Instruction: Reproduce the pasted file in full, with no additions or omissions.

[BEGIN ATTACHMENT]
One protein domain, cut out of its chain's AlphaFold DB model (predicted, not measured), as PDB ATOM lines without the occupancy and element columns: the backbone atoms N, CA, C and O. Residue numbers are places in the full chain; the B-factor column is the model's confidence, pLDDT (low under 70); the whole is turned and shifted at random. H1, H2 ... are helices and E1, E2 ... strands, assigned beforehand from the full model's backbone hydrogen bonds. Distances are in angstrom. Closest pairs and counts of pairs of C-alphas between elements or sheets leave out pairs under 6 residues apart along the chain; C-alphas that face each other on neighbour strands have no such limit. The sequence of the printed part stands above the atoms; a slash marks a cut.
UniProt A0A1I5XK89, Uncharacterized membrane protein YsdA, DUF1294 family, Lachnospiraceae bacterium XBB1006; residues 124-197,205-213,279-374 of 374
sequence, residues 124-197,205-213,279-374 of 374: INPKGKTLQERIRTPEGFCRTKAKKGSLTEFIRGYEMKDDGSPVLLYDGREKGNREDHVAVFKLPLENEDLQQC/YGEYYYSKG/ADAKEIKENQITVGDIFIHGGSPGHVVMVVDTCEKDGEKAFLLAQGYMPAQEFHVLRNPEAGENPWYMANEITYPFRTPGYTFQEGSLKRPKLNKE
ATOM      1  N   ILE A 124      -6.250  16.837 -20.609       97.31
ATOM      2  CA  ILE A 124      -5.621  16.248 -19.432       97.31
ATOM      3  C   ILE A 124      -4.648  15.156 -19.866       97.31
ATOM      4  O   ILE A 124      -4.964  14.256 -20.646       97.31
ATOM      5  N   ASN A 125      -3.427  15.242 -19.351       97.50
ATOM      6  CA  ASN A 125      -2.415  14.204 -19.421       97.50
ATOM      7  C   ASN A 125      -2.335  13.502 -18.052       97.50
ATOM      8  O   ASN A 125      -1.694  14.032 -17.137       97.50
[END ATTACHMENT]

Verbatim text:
One protein domain, cut out of its chain's AlphaFold DB model (predicted, not measured), as PDB ATOM lines without the occupancy and element columns: the backbone atoms N, CA, C and O. Residue numbers are places in the full chain; the B-factor column is the model's confidence, pLDDT (low under 70); the whole is turned and shifted at random. H1, H2 ... are helices and E1, E2 ... strands, assigned beforehand from the full model's backbone hydrogen bonds. Distances are in angstrom. Closest pairs and counts of pairs of C-alphas between elements or sheets leave out pairs under 6 residues apart along the chain; C-alphas that face each other on neighbour strands have no such limit. The sequence of the printed part stands above the atoms; a slash marks a cut.
UniProt A0A1I5XK89, Uncharacterized membrane protein YsdA, DUF1294 family, Lachnospiraceae bacterium XBB1006; residues 124-197,205-213,279-374 of 374
sequence, residues 124-197,205-213,279-374 of 374: INPKGKTLQERIRTPEGFCRTKAKKGSLTEFIRGYEMKDDGSPVLLYDGREKGNREDHVAVFKLPLENEDLQQC/YGEYYYSKG/ADAKEIKENQITVGDIFIHGGSPGHVVMVVDTCEKDGEKAFLLAQGYMPAQEFHVLRNPEAGENPWYMANEITYPFRTPGYTFQEGSLKRPKLNKE
ATOM      1  N   ILE A 124      -6.250  16.837 -20.609       97.31
ATOM      2  CA  ILE A 124      -5.621  16.248 -19.432       97.31
ATOM      3  C   ILE A 124      -4.648  15.156 -19.866       97.31
ATOM      4  O   ILE A 124      -4.964  14.256 -20.646       97.31
ATOM      5  N   ASN A 125      -3.427  15.242 -19.351       97.50
ATOM      6  CA  ASN A 125      -2.415  14.204 -19.421       97.50
ATOM      7  C   ASN A 125      -2.335  13.502 -18.052       97.50
ATOM      8  O   ASN A 125      -1.694  14.032 -17.137       97.50